Missouri fuel tax increase cleared to take effect this fall
August 4, 2021
A campaign to let Missouri voters make the final decision on a fuel tax increase approved by state legislators has been derailed.
Americans for Prosperity in Missouri this spring filed a petition for referendum with the Secretary of State’s Office before Gov. Mike Parson had the chance to sign into law a bill to raise the state’s fuel tax for the first time in one quarter century.
Jeremy Cady, Missouri director of the Americans for Prosperity, has confirmed to local media that his group could not muster the backing needed to collect the required 107,000 signatures within 90 days of the referendum language being approved by the secretary of state.
The group sought to meet the signature requirement to get the fuel tax challenge on the November 2022 ballot. In the meantime, Missouri would have been forced to delay implementation of the tax increase until the public vote.
Tax increase straight ahead
In early July, Parson put his signature on a bill, SB262, to raise the 17-cent fuel tax rate by 12.5 cents over five years. The increase marks the first time since 1994 that the fuel tax rate has changed.
Starting Oct. 1, 2021, the tax is slated to increase 2.5 cents each fiscal year until July 1, 2025. At that time, the tax rate will be increased by 73% to 29.5 cents.
The failed referendum effort focused on the legality of the legislative action. At issue was the Hancock Amendment to the Missouri Constitution.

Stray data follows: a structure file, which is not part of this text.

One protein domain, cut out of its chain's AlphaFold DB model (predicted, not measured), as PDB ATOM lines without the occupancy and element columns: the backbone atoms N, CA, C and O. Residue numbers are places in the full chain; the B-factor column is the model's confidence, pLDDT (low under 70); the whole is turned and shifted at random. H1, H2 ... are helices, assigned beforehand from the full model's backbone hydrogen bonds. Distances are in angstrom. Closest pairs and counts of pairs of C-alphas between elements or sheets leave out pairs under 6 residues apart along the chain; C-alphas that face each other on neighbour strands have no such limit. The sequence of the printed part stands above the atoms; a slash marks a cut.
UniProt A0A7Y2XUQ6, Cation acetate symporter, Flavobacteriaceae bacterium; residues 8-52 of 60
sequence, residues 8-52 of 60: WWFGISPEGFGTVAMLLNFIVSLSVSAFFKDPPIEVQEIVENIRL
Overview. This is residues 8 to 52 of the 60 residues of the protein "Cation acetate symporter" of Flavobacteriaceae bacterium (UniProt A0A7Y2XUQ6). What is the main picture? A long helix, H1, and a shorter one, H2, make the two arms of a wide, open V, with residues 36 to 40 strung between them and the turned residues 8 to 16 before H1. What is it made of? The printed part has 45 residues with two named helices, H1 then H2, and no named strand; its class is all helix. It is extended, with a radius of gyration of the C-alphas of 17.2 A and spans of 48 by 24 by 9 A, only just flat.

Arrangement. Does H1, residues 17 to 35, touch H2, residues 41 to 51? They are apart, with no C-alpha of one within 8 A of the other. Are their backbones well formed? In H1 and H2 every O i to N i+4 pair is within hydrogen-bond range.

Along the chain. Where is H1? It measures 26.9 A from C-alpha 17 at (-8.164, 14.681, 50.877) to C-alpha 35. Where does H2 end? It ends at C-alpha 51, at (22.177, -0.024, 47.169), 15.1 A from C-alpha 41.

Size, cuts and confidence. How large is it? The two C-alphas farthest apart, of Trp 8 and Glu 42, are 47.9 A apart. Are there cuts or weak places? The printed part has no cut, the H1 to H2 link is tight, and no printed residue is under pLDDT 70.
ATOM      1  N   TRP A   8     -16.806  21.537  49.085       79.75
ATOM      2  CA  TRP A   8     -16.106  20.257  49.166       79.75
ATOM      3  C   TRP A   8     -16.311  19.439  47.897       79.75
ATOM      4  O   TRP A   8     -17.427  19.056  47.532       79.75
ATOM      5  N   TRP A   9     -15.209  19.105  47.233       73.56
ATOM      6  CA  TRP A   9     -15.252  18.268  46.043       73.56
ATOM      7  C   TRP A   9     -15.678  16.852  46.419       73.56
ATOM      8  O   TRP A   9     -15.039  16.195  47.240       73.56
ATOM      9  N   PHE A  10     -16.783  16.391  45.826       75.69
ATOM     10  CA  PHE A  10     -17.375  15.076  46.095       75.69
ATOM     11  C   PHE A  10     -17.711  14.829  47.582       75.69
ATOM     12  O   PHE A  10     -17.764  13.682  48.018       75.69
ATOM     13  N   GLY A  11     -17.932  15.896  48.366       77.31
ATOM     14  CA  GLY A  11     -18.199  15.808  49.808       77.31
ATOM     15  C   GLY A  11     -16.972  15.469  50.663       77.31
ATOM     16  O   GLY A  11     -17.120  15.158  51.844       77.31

The amendment mandates that any proposed tax rate increase above a certain amount must go before voters.
The fiscally conservative advocacy group has said that, by phasing in the tax increase, SB262 is intended to circumvent the requirement for a public vote.
Bill advocates countered that SB262 ensures the Hancock Amendment requirement is met.
Billions needed for transportation
State officials report the state has from $8 billion to $10 billion in unfunded needs for the transportation system.
The additional fuel tax revenue from SB262 is estimated to raise $455 million annually.
Americans for Prosperity says now is not the right time to make taxpayers pay more money. The group cites the economic difficulties resulting from the pandemic.
Included in the new law is an option for most Missouri residents to apply for an exemption and refund. The option will be available to residents fueling vehicles with a gross vehicle weight not exceeding 26,000 pounds.
Alternative fuel vehicles
Owners of alternative fuel vehicles also will contribute more. The fees for decals will be increased by 20% annually for five years.
Fees for electric and hybrid vehicles weighing in excess of 36,000 pounds will see a 10% annual increase over the same time period. LL